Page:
Standard Car Factory or Replacement Speakers
Installing new speakers is the single most cost-effective improvement you can make to your vehicle's audio/video system. Not only are aftermarket speakers relatively inexpensive, they are typically not difficult to install

What  Tools do I need  to complete the job
Each car presents its own specific type of installation issues, varying on factory speaker locations, mounting depth and height, and the vehicle's factory wiring. Many installations are straightforward a screwdriver might be all that you require to complete the job. Other installations can be more involved, particularly if you're installing component speakers. I recommend a qualified car installer if you have any doubt's about your wiring knowledge  and   handy man skills with metal plastics and timber composites

The tools  
  • Screwdrivers  Phillips, stubby Phillips, flat-blade,  magnetic or offset shaft screwdrivers for 45 or 90degs corners
  • Torx screw driver and   bits
  • Drill battery  with screwdriver and philips bits
  • Metal nibbling tool
  • Allen Key  wrench set 
  • Metric /imperial Socket set and spanners
  • Side cutters
  • Pliers
  • Wire cable stripping tool
  • Soldering iron and solder
  • Crimping tool and utilux connectors
  • Panel removal tool
  • Retaining clip remover  for the door handle removal (or a screwdriver covered with a cloth  )
  • Round and square files 
  • Electrical tape
  • Stanley blade  knife
General Tips
Every car is different  Here are a few general tips to keep in mind as you plan your car  speaker installation.

 Installation  Hints

Fitting custom speakers requires drilling new screw holes, cutting a small area of metal or plastic  or filing cardboard or plastic to make room for a speaker that is larger than the factory opening in the door panels dash board or rear parcel shelf


CAR Component speaker systems
Include separate woofers, tweeters, and crossovers. The component woofers will install in your factory speaker locations, but the tweeters usually require custom installation. This typically involves drilling holes in the door panels or dash, depending on where you choose to mount the tweeters.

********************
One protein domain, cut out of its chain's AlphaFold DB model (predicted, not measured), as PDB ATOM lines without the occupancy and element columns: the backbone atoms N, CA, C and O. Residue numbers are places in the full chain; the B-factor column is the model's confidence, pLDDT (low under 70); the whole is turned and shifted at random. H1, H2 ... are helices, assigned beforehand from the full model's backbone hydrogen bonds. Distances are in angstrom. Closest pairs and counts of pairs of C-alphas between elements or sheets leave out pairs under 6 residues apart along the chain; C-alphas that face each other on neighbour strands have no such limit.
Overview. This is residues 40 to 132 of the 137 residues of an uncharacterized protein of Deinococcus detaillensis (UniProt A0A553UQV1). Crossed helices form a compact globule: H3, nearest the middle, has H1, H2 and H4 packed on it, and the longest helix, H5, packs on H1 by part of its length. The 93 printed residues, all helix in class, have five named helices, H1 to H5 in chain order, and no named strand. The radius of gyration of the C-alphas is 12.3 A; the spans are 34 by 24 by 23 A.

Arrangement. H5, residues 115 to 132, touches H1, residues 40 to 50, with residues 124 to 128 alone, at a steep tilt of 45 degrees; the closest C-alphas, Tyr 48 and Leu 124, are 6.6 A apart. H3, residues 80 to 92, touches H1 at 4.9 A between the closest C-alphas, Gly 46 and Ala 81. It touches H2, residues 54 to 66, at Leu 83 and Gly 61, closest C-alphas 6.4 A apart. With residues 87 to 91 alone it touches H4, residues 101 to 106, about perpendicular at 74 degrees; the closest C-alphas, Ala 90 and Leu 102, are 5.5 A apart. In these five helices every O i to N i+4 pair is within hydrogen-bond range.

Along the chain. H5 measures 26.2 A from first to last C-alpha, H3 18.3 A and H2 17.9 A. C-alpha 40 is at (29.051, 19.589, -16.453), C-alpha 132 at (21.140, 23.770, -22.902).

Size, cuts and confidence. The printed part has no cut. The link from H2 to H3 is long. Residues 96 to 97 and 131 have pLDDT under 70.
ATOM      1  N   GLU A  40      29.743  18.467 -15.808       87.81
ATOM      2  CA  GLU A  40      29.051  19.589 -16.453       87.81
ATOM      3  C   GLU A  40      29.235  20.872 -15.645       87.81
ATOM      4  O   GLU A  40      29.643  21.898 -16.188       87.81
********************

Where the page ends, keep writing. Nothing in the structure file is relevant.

Replacing dash speakers
Most dash speakers are easily replaced by removing the grilles, which are held down by screws or friction fittings. You might need to use a 90-degree (offset) screwdriver to get at the screws near the windshield.

If the grille is held in place by friction fittings, carefully pry it up. To avoid scratching or cracking the surrounding dash as you do this, it's a good idea to put something broad and flat (like a putty knife) underneath whatever you're using to pry up the grille.

If the application of slight pressure is not enough to remove the grille, proceed cautiously. In some cases the grille is secured from below by screws, or by plastic studs which can break with excessive force. In such cases, the entire dash panel may need to be removed.

Remove the old speakers, making sure to note the polarity of each terminal. (The speaker's positive terminal is the larger of the two, and usually is marked with a "+" or a red colored dot.) Use your wiring harness to attach the new speaker, or solder or crimp the connections as your installation requires.


  Russell's Hints on Car speaker  installation  to be continued....................
wow man whys that siren going  and the  light show on the instrument panel  happening   shiz  I forgot to,,,,,,,,,

  • Check that you have not disturbed  any  door  alarm sensors  or  the electric window wiring harness  check that the speaker magnet and speaker frame fits  into the available space in the door
  • If you go under or enter into the front dash board instrument panel area I recommend a professional car installer do the job for you as this is cheaper than the cost an Auto electrician repair to a vehicle that will not start run or you have lost the head lights blinkers and instruments. If have the skills in fixing  modern car computer electrics then go right ahead .